Farewell from the GHTC Director
Change is never easy, and today is no exception. On my last day with GHTC, I have so much to look back at and reflect on. It is a bittersweet transition to leave this great team of people. Together with our members we have built a strong coalition and can be proud of our impact in global health research and development (R&D).
But today is not a day to look back. It is time to look forward. On to 2017 and the future of global health R&D. We have a lot of work ahead of us and much to look forward to. The coalition will continue to thrive and be the strong collective voice of the global health research community. In my new role as a member of the coalition, I look forward to working with all of you to hold policymakers accountable for the public sector’s role in research.
We know our mission is strong. We know we fight for a good cause. But it is not always that easy to convince decision-makers that this is the right thing to do. To help build our case, GHTC is working on two reports to help build our advocacy capacity. The first is a comprehensive overview of the US government’s role in global health R&D. Examining both funding and policies, GHTC and the research team at Duke University’s Margolis Center for Health Policy and Global Health Institute are digging deep on what the government is doing, where there are gaps, what is working well, and what could be done better or different. Even when things seem to be working, we must continue to question process and look to find new solutions to advance the development of new tools to address our most pressing global health challenges.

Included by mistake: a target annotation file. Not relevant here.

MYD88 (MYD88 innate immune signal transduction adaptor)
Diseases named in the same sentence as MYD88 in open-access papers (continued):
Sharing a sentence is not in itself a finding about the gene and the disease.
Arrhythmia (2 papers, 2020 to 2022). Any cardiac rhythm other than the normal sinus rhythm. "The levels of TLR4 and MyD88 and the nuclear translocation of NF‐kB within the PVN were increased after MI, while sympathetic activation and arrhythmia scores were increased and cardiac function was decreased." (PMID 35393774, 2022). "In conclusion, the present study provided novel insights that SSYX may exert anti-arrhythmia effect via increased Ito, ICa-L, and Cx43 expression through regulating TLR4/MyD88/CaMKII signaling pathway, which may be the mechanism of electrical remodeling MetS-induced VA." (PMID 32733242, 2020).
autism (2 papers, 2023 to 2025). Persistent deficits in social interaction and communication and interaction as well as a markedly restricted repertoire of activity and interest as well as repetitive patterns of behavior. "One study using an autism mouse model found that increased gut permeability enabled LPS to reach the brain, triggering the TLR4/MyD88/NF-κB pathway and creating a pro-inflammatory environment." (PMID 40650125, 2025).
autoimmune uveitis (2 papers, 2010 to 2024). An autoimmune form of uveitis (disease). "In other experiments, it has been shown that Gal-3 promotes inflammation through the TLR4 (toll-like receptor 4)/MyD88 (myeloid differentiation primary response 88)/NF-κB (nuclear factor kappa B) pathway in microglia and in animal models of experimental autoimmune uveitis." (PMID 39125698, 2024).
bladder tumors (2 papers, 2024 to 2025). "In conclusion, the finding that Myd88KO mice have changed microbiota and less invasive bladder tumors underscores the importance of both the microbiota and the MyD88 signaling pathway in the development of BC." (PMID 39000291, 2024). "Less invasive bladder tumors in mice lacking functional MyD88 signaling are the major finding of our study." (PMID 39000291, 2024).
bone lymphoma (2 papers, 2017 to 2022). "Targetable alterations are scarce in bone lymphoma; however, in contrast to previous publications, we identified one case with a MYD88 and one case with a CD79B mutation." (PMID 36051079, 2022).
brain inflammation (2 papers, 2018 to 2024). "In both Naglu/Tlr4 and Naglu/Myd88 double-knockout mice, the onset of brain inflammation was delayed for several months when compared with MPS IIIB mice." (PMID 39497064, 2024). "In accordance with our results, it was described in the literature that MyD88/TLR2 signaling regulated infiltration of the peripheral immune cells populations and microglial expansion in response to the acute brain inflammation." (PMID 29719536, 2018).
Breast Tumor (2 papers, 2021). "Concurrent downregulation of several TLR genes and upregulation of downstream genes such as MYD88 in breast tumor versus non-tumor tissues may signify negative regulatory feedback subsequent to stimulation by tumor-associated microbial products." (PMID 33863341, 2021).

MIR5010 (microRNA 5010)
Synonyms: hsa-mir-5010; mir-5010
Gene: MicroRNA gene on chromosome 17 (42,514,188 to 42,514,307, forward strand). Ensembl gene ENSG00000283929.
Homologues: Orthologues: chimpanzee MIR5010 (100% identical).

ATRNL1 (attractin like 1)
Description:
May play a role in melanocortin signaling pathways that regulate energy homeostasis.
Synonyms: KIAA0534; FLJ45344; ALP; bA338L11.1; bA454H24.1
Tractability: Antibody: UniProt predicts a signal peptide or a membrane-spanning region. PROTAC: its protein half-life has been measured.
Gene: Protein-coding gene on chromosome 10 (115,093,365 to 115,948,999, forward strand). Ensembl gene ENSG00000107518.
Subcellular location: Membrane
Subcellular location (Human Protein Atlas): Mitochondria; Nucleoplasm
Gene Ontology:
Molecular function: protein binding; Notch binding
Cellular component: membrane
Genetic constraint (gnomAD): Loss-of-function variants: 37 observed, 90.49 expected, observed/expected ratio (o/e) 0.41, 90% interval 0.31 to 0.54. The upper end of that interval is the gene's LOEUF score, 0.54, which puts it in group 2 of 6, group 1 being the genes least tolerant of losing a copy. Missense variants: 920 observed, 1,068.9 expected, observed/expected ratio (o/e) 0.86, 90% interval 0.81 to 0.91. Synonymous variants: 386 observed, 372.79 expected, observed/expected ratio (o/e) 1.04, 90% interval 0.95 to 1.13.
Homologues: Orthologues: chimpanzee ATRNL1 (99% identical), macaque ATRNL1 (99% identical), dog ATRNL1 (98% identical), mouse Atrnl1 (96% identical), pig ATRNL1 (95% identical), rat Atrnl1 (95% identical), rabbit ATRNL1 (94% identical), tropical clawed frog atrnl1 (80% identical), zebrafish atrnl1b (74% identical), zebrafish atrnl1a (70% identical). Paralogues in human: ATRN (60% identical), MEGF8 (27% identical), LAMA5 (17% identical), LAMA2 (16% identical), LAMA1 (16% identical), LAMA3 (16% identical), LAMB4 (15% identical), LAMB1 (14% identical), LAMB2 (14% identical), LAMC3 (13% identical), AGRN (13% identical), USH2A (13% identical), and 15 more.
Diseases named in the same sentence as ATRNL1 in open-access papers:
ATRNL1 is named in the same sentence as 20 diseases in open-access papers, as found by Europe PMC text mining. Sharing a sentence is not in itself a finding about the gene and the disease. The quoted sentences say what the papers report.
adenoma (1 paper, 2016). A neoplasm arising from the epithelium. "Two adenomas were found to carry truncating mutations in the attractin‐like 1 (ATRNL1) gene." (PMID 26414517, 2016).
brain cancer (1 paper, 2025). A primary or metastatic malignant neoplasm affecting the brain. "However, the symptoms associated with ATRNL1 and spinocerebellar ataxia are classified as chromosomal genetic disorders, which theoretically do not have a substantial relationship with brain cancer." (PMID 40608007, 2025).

GHTC’s second report is an update to our 2012 Saving Lives and Creating Impact: Why investing in global health research works report with Policy Cures. Once again, GHTC and Policy Cures will look at the return on investment in global health R&D for the US government to help build a strong case for this continued role. I am looking forward to having both of these in hand for our advocacy work with a new Congress and new administration in 2017 and beyond.
These reports and other evidence from members must continue to inform our advocacy work. In a challenging fiscal environment in which new money is hard to come by, we must make a strong case for our work. Global health R&D is a smart investment, it saves lives, and it can reduce health costs. These are the arguments we will continue to make.
I am very proud of what we have accomplished over the last two years. Thank you to everyone who has supported me and GHTC’s mission. I look forward to continuing the fight and working to save and improve lives around the world!